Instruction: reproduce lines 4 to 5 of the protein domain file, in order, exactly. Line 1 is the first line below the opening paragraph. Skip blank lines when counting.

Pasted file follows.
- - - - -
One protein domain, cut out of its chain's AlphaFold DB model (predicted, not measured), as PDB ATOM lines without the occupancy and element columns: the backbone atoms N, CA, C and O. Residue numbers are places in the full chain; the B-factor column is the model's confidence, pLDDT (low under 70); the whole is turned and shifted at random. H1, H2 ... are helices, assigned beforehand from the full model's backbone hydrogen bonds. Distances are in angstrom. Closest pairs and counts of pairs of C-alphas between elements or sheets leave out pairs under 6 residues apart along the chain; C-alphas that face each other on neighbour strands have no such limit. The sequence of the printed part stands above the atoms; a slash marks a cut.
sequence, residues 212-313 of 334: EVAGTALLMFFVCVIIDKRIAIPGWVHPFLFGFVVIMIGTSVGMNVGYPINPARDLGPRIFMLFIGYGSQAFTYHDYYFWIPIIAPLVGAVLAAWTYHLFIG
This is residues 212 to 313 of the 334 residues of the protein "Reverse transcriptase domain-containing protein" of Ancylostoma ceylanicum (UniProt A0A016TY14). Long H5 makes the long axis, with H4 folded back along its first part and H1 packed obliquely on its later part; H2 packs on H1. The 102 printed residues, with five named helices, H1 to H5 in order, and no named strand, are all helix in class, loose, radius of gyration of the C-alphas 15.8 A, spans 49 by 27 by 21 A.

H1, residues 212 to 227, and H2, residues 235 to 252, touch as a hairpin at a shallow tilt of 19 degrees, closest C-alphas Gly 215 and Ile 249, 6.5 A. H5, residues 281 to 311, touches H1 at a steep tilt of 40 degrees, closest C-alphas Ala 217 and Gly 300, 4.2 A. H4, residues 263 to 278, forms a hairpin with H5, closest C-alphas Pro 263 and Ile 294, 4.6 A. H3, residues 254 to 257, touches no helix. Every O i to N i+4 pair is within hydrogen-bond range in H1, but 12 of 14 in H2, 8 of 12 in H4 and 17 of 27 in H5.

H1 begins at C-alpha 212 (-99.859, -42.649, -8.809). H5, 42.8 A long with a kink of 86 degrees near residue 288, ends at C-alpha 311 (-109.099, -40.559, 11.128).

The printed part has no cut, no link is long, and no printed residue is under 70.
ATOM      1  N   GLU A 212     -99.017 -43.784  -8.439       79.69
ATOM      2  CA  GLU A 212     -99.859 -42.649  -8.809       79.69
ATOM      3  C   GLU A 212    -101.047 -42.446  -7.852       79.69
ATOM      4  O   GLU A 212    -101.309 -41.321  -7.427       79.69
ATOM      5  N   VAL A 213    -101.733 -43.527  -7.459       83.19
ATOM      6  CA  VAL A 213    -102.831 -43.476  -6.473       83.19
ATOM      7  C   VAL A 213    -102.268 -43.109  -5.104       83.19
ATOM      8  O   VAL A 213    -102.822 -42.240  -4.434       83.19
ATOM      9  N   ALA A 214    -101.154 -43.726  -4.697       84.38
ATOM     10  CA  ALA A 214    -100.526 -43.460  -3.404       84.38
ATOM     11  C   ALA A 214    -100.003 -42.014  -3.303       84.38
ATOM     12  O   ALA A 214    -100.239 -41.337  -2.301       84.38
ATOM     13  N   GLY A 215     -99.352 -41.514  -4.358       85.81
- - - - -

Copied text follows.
H1 begins at C-alpha 212 (-99.859, -42.649, -8.809). H5, 42.8 A long with a kink of 86 degrees near residue 288, ends at C-alpha 311 (-109.099, -40.559, 11.128).

The printed part has no cut, no link is long, and no printed residue is under 70.